The Broward Film Project is the documentation of the past, present and future of black communities in Broward County. The first series of this film project is named “Danie and Liberia: A Tale of Sibling Communities.”
The masterminds behind this project are: Emmanuel George, director, executive producer and writer. Premimathieu Sterlin, assistant director, cinematographer, editor, musical producer and graphic designer. Ian Mann, assistant director, cinematographer, editor, writer and assistant musical producer. Ian Mann stated “Emmanuel and I had a mutual connection through the community activist group the Roots Collective. I attended one of the first meetings in a local church and we’ve been grinding since.”
The intention of this film project is to bring awareness to all the changes occurring in Emmanuel’s backyard, especially pertaining to the gentrification. His goal is to inform the people of the black history within Broward County before it’s completely forgotten. By bringing this history into the light, Emmanuel hopes that those who reside here will invest and take pride in their community.
Many discoveries were made in process of making this first series, “Danie and Liberia: A Tale of Sibling Communities.” One of the hidden gems was the infamous but undocumented existence of the infrastructure “The Paradise Club.” This club was located in Liberia and was frequented by musicians such as Aretha Franklin, James Brown, and Nina Simone. Another discovery made, Dania had a black owned cinema before integration occurred in South Florida. In addition, there was a Negro Baseball League and the local team was called the “Dania Red Birds”.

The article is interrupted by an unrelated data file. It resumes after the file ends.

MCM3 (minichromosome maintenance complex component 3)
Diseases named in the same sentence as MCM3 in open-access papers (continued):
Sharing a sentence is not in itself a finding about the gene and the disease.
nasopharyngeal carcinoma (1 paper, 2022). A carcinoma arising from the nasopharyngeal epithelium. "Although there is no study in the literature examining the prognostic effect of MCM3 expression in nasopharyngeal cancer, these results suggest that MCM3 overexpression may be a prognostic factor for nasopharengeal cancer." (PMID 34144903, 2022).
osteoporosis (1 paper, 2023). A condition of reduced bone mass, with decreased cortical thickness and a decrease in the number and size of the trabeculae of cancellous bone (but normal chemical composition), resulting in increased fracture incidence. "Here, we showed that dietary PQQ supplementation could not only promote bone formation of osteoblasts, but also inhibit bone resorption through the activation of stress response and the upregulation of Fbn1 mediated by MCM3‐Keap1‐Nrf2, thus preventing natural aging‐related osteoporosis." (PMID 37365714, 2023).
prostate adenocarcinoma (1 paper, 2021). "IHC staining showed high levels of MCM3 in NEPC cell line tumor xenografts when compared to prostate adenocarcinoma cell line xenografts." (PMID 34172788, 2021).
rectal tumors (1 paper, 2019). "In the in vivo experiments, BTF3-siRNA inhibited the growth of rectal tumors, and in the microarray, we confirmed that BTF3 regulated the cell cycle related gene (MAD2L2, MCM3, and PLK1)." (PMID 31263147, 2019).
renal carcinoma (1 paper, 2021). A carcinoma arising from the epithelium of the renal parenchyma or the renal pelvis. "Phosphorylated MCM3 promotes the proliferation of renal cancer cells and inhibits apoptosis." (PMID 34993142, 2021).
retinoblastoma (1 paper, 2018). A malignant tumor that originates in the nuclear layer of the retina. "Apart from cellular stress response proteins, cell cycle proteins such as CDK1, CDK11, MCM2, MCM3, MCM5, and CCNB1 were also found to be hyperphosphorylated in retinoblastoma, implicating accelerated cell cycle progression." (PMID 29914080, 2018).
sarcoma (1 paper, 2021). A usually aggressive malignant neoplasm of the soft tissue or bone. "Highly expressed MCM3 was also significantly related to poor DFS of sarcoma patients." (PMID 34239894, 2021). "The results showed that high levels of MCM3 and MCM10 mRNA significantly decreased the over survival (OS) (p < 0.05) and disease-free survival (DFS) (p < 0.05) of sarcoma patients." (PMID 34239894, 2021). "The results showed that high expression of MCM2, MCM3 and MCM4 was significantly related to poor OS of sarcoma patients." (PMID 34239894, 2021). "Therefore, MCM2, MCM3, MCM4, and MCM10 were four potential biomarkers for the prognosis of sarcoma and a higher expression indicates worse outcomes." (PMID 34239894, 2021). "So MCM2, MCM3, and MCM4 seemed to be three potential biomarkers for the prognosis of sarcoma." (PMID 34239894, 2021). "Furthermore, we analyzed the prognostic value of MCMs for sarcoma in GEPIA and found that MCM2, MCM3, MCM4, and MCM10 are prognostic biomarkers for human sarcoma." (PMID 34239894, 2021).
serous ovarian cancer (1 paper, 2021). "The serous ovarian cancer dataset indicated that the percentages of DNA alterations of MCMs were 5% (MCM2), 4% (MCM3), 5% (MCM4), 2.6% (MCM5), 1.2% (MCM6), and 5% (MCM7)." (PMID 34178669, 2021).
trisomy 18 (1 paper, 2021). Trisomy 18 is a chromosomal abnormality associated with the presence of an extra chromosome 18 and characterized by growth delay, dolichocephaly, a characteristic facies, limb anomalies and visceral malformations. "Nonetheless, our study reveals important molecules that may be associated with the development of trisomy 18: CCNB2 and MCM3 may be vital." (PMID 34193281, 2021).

Emmanuel was inspired by Dr. Marvin Dunn, historian and author. The documentary created by Dr. Marvin Dunn, “Black Miami” sparked life into Emmanuel’s creation of the “Black Broward Film Project”. The concept of the “Black Broward Film Project” was discussed with David Nuby, pioneer, elder community advocate, who resides in Dania. According to Emmanuel, Mr. Nuby was able to connect him with many of the elders in the community to discuss their first hand experience of how things truly were back then.
When Permimathieu Sterlin was asked what inspired him to work on this project, he stated, “I always repped my neighborhood, but I knew nothing about it. I learned a lot in school but nothing pertaining to our local black history. I believe if the kids in this neighborhood knew what I know about our local history, they wouldn’t kill each other for their blocks, or steal from one another. I want this film to inform the youth and elders what this neighborhood was, is now, and what it can turn to, if we continue the same way we are heading.”